The Quiet Kid

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Student artwork, High School of Language and Innovation. 

As our 12th-grade students are applying for colleges, our staff writes recommendations for them.   The students email the recommender a “brag sheet” of their accomplishments, goals, and life experiences.  I have had the privilege of writing several recommendations this year, and love how much I learn about our students through the process.

One young man, who I see as a leader, described his only accomplishment as “good at sports.”  He was totally unaware of his own greatness.  I made sure to describe his leadership, such as the times I’ve seen him guiding 9th graders to do the right thing.

One young lady wrote an assertive brag sheet in organized bullet points.   Reading it, I remembered how she had volunteered one summer to organize all of our classroom libraries and then ensured that I wrote a letter documenting her community service.  This year, she started a dance club, which has become our most well-attended club.  I felt appreciation for her ambition and how she has made the school a better place.

One young man, Samuel, * was a surprise to me.  I was happy to receive his request to write a recommendation, but I realized I didn’t know much about him.  Here is what I knew: he is from Honduras and started our school in the 9th grade.  He is doing well academically.  He is a nice, quiet kid with a big smile.

His brag sheet was a revelation.  I learned how much he valued his family: he started by describing his family (mom, dad, siblings) as his greatest support and then detailing their levels of education: who finished high school, who didn’t, who was pursuing college, who didn’t finish college.  I learned that he is living in the United States with his father and uncle, and that his mother and siblings were still in Honduras. He had experienced the death of an infant sibling, and wrote about how his parents supported him through that challenge. He is debating about whether to become a aviation mechanic or to have a career in fashion.  I had no idea he had an interest in fashion, and then I suddenly remembered that he is a stellar artist and his work has been displayed all over the school.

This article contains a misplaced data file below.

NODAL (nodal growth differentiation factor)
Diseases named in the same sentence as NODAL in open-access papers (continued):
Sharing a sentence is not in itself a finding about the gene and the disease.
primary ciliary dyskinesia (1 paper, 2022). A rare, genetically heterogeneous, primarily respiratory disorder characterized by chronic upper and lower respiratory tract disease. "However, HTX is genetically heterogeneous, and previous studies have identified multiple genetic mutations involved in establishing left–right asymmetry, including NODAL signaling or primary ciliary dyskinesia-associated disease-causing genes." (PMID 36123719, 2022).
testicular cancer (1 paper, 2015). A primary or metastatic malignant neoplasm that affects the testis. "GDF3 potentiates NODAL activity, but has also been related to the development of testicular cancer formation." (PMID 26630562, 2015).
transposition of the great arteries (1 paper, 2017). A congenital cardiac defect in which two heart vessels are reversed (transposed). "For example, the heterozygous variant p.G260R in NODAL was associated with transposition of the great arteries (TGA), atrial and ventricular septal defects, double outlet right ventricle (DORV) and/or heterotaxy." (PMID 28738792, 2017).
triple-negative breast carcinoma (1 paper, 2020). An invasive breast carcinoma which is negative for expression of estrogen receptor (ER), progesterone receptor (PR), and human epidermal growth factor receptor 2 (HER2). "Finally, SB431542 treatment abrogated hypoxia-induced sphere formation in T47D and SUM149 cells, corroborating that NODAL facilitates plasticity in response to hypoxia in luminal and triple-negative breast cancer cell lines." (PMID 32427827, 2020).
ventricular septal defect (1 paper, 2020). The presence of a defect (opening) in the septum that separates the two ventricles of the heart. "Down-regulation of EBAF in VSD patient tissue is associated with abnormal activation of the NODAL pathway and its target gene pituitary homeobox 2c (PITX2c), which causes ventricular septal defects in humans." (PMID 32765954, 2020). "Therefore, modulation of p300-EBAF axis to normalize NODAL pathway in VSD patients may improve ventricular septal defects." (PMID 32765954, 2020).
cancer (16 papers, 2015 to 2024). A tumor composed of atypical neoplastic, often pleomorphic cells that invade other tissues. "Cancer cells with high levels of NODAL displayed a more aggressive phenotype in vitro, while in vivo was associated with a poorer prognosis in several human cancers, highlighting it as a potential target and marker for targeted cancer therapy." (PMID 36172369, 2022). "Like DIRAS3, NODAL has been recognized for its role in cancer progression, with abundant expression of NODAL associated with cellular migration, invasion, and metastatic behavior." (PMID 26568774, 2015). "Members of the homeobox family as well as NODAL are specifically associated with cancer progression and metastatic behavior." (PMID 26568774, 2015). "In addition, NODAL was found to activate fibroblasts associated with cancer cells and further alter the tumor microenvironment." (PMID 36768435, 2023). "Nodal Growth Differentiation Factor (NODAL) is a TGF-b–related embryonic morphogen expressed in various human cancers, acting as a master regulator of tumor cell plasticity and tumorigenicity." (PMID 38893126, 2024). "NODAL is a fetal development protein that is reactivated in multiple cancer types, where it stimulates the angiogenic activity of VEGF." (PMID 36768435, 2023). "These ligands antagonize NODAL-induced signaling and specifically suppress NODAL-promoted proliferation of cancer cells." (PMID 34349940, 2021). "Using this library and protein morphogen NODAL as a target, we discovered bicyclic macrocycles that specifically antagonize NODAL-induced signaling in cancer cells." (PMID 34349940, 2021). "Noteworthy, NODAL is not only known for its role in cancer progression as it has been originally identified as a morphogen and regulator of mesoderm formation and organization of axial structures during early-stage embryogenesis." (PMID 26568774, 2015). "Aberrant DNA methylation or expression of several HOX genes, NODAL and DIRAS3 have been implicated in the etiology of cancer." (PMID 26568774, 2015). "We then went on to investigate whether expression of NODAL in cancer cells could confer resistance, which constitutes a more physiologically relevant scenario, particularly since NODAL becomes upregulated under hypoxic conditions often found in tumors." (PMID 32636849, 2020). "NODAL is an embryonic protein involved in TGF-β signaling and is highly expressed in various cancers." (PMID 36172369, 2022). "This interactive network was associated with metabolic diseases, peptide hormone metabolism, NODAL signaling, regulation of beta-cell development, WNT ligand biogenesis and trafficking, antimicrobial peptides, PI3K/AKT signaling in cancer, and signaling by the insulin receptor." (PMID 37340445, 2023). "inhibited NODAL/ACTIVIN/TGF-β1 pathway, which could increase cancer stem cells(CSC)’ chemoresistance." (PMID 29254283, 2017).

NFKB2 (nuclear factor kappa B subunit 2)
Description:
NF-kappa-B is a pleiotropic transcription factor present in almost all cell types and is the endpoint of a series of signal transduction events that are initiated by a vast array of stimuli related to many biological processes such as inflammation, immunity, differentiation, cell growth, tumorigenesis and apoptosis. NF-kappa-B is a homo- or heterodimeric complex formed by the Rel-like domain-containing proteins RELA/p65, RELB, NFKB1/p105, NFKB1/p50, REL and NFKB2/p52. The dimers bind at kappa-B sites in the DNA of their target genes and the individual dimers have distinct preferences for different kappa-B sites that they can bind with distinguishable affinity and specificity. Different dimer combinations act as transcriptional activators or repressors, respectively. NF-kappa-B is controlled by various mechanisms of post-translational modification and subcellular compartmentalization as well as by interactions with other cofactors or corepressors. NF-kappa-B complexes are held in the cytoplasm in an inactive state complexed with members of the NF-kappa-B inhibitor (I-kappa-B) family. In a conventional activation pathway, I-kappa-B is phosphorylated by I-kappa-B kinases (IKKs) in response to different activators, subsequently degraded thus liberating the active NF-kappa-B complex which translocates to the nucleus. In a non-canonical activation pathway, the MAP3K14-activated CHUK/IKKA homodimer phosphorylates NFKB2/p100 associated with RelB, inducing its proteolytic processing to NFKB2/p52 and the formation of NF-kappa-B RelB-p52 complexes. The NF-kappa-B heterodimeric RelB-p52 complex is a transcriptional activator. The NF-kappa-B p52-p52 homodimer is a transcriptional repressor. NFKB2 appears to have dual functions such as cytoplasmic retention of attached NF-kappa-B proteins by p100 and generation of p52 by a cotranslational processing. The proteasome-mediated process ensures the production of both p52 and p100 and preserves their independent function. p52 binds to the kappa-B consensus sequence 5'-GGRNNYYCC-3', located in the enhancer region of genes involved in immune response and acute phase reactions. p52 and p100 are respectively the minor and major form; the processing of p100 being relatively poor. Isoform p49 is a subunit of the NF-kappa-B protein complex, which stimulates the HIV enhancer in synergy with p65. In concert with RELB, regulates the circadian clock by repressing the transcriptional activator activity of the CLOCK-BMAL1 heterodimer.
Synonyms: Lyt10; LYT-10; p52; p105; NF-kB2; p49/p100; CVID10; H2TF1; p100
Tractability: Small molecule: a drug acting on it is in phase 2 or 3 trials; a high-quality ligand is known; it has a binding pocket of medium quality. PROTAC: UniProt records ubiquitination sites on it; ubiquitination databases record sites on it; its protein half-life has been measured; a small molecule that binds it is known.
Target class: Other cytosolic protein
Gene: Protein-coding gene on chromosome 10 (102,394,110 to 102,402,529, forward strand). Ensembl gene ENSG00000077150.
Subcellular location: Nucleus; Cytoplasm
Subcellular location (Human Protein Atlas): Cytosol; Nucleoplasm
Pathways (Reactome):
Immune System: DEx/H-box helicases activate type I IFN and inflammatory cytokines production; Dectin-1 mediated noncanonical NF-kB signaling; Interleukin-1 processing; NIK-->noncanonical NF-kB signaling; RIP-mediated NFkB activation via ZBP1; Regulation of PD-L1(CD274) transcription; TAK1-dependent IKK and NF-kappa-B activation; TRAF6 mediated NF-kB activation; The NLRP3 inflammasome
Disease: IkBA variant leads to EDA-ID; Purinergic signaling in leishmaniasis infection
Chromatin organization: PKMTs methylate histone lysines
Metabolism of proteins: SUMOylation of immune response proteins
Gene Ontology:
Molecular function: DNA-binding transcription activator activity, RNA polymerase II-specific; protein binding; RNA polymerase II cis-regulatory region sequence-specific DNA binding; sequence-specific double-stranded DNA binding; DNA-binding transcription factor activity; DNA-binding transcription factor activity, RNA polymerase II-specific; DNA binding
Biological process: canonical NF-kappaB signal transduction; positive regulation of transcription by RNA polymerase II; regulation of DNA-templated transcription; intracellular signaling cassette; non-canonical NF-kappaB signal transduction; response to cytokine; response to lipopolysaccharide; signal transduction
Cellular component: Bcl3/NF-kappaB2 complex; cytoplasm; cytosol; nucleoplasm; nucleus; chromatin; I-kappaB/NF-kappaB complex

I learned that he was class president for two years in a row in Honduras, right before he immigrated to the U.S.  This struck me: how had his identity changed after he came to the U.S in a new school?  Even though we are a school of newcomer immigrant English Language Learners, how hard had it been for him to adjust?  Had he wanted to pursue student government in my school, or was it something he never considered?  Was he a “quiet kid” in Honduras?

In reading his brag sheet, I saw his creativity, his insightfulness, his aspirations.  It occurred to me that over the years, I get to know certain students very well: our star students, our student government leaders, and most of all our attention-seekers who disrupt classrooms (until they don’t).  I don’t always know the “quiet kids.”  In learning about Samuel, I felt I had discovered a hidden jewel that made me want to learn more about all of my students: to see the world through their eyes, to know their aspirations, and to make our high school a more obvious path to those aspirations.

*The names and identifying features of students have been changed.

 

 

 

 

I could do this job until I’m 90

20181104_114211.jpgBeing a high school principal is not glamorous.  Case in point: last week, there were way too many chicken nuggets on the student cafeteria floor.  Note to ourselves: re-teach cafeteria cleanup.

Chicken nuggets included, I love my job and would choose no other.  This week, as I watched a staff trainer work with a student, I realized my experience is unusual.

I hired the trainer to show my staff effective ways to coach students through challenges. I watched the trainer talk to a student named Samantha, who was struggling.  The trainer was skillful in getting Samantha to engage in the conversation.

Then the trainer said, “Samantha, I know you’re not excited to come to school today.  In fact, I don’t think any of us were excited to come to work.  Even I had to make myself get up this morning.  None of us really want to be at work.”